Minimizing Tax on Social Security Has An Income Factor
Often, people ask, “How do I go about minimizing tax on social security income?” Let’s face it, people make very little on social security income and it is only going to get harder and harder. How much (if any) of your Social Security benefits are taxable depends on a number of issues. The following facts will help you understand the taxability of your Social Security benefits.
For this discussion, the term “Social Security benefits” refers to the gross amount of benefits you receive (i.e., the amount before any reductions due to payments withheld for Medicare premiums). For tax purposes, Social Security benefits are treated the same regardless of whether the benefits are paid due to disability, retirement, or reaching the eligibility age. Supplemental Security Income benefits are not included in these computations because they are not taxable under any circumstance.
Tax Filing Status as a Factor When Filing Social Security
The taxability of your Social Security benefits depends on your total income and marital status.
- When Social Security is your only source of income, it is generally not taxable.
- On the other hand, if you have other significant income, as much as 85% of your Social Security benefits can be taxable.
- When you are married and filing separately, and when you lived with your spouse at any time during the year, 85% of your Social Security benefits are taxable—regardless of your income. This is to prevent married taxpayers who live together from filing separately to reduce the income on each return and thus reduce the amount of Social Security income that is subject to tax.
Social Security Benefits Are Taxable up to 85%
The following quick computation can be done to determine if some of your benefits are taxable and could minimize your social security income tax:
Step 1. First, add half of your total Social Security benefits to your total other income, including any tax-exempt interest and certain other exclusions* from income.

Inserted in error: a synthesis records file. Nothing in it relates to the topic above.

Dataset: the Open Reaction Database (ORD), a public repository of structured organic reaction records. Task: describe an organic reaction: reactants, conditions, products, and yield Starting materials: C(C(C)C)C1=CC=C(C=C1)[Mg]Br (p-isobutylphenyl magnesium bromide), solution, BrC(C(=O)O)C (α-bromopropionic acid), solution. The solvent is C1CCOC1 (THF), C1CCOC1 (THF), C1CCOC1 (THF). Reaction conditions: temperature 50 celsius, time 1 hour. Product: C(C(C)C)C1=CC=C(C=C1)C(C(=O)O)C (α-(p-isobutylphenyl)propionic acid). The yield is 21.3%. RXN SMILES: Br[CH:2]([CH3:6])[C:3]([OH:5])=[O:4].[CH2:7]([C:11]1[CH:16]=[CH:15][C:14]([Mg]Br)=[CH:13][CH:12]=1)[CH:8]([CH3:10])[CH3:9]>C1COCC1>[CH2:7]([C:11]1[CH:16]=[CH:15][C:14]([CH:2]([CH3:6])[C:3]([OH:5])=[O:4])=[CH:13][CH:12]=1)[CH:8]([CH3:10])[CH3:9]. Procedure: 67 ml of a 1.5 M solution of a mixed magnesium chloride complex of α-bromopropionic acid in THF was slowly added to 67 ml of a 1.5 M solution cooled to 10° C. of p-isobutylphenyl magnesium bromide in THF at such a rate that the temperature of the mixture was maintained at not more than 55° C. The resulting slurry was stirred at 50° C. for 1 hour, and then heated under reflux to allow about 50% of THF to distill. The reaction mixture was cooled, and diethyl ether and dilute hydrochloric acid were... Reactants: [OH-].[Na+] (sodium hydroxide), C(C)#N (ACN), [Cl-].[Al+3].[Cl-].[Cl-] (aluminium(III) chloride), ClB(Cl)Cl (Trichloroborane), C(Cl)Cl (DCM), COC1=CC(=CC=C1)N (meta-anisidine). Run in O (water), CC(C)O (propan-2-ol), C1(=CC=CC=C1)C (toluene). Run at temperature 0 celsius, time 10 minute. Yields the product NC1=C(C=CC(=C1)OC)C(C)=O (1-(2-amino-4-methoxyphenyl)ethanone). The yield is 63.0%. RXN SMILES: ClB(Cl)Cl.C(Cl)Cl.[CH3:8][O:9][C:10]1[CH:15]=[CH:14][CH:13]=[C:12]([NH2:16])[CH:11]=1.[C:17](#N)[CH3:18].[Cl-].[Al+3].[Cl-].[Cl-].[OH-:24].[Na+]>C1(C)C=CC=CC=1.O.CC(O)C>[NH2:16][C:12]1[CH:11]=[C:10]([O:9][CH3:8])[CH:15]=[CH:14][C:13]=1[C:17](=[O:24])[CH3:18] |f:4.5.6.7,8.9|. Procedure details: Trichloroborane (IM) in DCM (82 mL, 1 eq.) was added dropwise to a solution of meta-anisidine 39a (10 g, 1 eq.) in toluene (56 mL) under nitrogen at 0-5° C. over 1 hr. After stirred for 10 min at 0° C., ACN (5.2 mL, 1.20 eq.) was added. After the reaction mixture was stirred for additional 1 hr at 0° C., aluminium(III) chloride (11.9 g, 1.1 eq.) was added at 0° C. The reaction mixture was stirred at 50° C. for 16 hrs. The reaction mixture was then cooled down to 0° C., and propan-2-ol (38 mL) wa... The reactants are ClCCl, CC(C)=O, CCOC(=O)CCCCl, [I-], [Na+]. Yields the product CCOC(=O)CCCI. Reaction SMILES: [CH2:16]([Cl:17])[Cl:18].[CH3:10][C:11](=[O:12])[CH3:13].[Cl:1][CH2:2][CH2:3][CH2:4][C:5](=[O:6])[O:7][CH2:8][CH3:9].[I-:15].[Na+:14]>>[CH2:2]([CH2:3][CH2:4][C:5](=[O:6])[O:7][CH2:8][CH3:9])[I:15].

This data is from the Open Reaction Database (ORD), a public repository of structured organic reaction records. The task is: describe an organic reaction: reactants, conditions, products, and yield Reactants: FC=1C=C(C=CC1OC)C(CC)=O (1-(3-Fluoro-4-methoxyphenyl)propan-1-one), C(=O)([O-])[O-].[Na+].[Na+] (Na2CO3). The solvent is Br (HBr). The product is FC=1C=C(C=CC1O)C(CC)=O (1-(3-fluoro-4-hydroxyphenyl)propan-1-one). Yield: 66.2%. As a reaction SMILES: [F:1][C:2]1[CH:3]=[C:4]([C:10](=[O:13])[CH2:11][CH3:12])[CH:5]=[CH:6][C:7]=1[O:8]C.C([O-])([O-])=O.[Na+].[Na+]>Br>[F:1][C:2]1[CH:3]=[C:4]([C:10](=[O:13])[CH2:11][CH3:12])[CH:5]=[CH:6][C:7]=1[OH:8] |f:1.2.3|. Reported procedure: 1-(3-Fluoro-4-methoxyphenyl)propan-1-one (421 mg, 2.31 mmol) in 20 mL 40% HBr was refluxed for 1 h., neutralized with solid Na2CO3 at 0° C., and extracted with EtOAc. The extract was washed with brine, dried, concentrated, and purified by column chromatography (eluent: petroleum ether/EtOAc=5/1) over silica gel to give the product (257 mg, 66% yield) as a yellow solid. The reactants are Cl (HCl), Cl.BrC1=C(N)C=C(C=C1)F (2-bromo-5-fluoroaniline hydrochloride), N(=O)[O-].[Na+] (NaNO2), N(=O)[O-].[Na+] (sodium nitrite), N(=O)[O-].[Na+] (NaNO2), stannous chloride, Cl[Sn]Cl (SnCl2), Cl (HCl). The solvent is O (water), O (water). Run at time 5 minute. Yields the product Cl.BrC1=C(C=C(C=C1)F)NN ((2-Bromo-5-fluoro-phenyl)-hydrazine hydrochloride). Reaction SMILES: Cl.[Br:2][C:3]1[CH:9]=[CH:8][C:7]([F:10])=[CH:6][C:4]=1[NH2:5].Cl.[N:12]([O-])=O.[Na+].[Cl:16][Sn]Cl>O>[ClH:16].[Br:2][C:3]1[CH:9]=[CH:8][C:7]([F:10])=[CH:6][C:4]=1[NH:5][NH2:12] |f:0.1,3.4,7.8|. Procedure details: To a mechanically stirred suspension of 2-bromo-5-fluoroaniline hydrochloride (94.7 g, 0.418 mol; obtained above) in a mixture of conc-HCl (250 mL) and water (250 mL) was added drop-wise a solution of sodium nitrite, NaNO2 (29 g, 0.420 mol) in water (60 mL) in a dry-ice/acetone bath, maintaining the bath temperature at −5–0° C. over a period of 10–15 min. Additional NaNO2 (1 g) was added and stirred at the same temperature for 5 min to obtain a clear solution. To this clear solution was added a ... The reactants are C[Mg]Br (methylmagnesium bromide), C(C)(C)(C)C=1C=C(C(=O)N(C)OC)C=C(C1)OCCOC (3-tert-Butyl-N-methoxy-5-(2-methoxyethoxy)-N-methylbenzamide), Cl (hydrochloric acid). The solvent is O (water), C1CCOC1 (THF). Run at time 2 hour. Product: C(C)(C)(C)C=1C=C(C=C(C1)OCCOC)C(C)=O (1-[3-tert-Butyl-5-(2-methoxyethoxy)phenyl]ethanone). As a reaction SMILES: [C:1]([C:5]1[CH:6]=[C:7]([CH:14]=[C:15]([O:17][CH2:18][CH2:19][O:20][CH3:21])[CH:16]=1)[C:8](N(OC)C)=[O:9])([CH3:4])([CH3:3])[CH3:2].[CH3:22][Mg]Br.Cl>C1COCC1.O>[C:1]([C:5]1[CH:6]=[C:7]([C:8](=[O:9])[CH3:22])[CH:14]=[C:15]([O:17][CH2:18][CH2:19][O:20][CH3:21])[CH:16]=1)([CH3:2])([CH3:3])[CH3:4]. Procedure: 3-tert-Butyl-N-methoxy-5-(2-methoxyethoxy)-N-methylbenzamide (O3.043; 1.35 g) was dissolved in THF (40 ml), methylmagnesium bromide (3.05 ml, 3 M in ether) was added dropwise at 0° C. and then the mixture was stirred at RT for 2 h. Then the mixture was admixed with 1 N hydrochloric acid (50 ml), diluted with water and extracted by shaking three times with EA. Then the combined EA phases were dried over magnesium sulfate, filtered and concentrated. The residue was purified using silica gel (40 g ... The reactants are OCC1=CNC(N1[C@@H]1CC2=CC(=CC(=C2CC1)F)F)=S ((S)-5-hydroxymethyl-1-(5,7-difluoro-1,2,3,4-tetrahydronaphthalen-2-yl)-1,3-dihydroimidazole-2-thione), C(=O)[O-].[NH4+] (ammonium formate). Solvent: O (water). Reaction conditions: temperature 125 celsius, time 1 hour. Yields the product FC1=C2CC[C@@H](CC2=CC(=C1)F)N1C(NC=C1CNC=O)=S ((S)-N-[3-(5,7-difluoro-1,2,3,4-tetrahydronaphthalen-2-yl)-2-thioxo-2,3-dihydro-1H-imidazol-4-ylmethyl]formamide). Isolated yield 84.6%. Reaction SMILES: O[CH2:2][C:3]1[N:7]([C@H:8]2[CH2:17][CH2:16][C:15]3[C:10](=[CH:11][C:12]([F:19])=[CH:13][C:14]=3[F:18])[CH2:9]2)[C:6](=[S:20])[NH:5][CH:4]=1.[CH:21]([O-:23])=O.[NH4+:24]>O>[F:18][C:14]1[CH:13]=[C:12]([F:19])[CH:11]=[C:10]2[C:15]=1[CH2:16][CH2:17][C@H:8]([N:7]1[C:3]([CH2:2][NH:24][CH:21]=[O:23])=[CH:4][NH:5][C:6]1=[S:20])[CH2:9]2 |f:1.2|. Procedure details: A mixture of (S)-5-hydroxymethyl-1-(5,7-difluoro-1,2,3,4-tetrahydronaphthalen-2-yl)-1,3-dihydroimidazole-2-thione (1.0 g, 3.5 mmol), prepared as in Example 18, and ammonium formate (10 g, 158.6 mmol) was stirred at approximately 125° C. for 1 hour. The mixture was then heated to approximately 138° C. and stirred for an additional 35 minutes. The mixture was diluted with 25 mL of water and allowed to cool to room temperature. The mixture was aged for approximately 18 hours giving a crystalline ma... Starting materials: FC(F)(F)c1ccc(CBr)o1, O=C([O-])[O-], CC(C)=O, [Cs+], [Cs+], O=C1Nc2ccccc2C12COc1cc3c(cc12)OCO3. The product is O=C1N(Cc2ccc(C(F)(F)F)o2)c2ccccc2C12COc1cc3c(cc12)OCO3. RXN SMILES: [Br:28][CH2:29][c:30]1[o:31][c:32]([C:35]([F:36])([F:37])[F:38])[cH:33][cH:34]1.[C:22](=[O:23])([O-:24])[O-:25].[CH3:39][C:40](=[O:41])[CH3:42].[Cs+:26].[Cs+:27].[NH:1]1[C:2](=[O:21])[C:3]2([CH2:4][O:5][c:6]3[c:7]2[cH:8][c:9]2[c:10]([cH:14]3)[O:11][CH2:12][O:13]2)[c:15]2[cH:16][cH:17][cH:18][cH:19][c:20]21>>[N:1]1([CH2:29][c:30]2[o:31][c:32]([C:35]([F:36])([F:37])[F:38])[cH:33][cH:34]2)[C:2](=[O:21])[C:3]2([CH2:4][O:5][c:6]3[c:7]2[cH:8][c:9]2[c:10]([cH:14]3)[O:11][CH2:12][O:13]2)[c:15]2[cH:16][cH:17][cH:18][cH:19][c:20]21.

Step 2. Then, compare this total to the base amount that is used for your filing status. Is the total is more than the base amount? Then some of your benefits may be taxable.
What are Tax Base Amounts?
The base amounts are:
$32,000 for married couples filing jointly;
$25,000 for single persons, heads of household, qualifying widows/widowers with dependent children, and married individuals filing separately who did not live with their spouses at any time during the year; and
$0 for married persons filing separately who lived together during the year.
Here is another way of minimizing tax on social security benefits. Taxpayers can defer their non-Social Security income from one year to another, such as by taking individual retirement account (IRA) distributions. When they defer SSI, they are be able to plan their income so as to eliminate or minimize the tax on their Social Security benefits in a given year. However, the required-minimum-distribution rules for IRAs and other retirement plans have to be taken into account.
Maximizing IRA Distributions
Individuals who have substantial IRAs and who either aren’t required to make withdrawals or are making their post-age-70.5 required minimum distributions, they may be missing an opportunity for tax-free withdrawals. This is only the case when they aren’t withdrawing enough to reach the Social Security tax threshold. Everyone’s circumstances are different, however, and what works for one person may not work for another.
Do You Have Questions About Claiming Social Security Income on Your Taxes?
Don’t worry about minimizing tax on social security benefits. For any questions you have about how these issues affect your specific situation, please give this office a call at at 781.849.7200 or email us at email@example.com. For those who wish to do some tax planning, you can also book an appointment online here. Alex Franch is happy to answer any questions you have. But call soon because the tax filing deadline is coming quickly!
We would love to hear your comments below about your experience with the new Tax Law. Do you think you will make money or lose it in the future and why?
Alex Franch, BS EA
Alex is a Tax Specialist and Partner at Joseph Cahill & Associates / WorthTax. He has a diverse background including a Bachelor of Science from Boston College in Mathematics and extensive military service. Alex is an Enrolled Agent and has a decade of tax preparation experience. He is passionate about serving businesses with tax and financial planning strategies.
Mr. Franch is licensed by the Financial Industry Regulatory Authority (FINRA). He holds a Series 6, 63, 65, and 7, and by the Commonwealth of Massachusetts Division of Insurance.
Alex Franch is a registered representative of, and offers securities and investment advisory services through, Commonwealth Financial Network. He is a registered broker-dealer, Member FINRA/SIPC.